I eat meat. I participate in activities, for work (biological sampling) and fun (hunting and fishing) in which animals inevitably die. Well, sometimes. I don't like suffering, and I don't enjoy the fact that animals die. But that moral weight is overcome by the value I personally feel as a result of those activities. As a wildlife biologist, I understand that the way humans have inhabited the world means a heirarchy of things and of organisms that is not natural, or at least not natural in the way that things were natural when Homo sapiens appeared 130,000 years ago. Much of what we've destroyed or changed can't be put back exactly the way it was - at any scale.
That being said, the opportunity exists for right and wrong. I finally watched the shockumentary "Blackfish," knowing full well what the filmmakers intended - to shock audiences into awareness of the strangeness and perhaps immorality of keeping marine mammals, namely whales, in captivity for entertainment (research is a secondary goal). Keep in mind that I detest the animal rights crowd, and I'm not ashamed to shoot a duck in the face, or a deer right in the heart.
The crux of the plot is that the industry, notably SeaWorld, has engaged in an awful industry of catching wild whales, and then simultaneously willfully ignores the mental and physical health of the whales while placing human employees in undue danger of being mauled or killed, all in the name of entertainment. I'm not saying that any of that is fact or isn't, but the aim of Blackfish is to demonstrate to the viewers that it's certainly the case. To be fair, SeaWorld has released a response to Blackfish, and it can be viewed here.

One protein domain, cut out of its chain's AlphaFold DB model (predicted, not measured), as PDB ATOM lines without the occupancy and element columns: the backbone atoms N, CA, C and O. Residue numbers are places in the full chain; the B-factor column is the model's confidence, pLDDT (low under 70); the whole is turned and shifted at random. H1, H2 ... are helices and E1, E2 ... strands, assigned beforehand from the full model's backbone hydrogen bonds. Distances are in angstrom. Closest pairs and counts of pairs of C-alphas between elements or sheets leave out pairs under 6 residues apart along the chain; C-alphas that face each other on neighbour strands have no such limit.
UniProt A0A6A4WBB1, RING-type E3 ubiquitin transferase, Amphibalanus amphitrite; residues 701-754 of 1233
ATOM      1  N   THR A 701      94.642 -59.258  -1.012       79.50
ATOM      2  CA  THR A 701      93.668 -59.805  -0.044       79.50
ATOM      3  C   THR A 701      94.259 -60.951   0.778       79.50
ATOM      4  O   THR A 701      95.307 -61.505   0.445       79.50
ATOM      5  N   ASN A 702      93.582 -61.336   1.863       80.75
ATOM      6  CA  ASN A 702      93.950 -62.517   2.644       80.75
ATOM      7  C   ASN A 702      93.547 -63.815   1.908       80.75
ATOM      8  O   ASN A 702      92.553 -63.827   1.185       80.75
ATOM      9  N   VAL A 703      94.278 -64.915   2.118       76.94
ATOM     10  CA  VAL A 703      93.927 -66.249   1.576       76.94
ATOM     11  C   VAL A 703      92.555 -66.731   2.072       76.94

So, let's look at what's real in the film, from a biologist's and hunter's point of view.
1. Killer whale enclosures appear to be shamefully small and biologically insufficient. Overcrowding in this scale of captivity seems to lead to what anyone with a biology background would expect - stress, injury, and aggression. Knowing what I know about habitat needs, I doubt that any entertainment complex could realistically build a habitat "big enough" to healthily and ethically house multiple killer whales...it would be dozens or hundreds of acres in size.
2. Killer whales die younger in captivity. Allegedly, 70% of captive whales die before age 10. Since killer whales are k-selected animals, it is unusual to have a high mortality rate early in the projected life span. I can't speculate why this is so.
3. Catching killer whales in the wild, for entertainment, is a really dumb idea. Killer whales are apex predators. They are long lived, with family bonds and long periods of parental attachment. I completely understand that domestic reproduction isn't ample to supply the industry with whales. I just don't care. Stop catching the stupid whales. Seriously. But the wild catch continues.
4. "Awareness Creates Activism" is a Failed Model for Engagement, and a Poor Excuse for Keeping Whales Captive. Okay. When it comes to conservation, awareness is far better than ignorance. That being said, awareness has a very insignificant relationship to activism, or what social scientists call "behavior change." That relationship, small as it is, is described as the first stepping stone. Crucial, but just a step.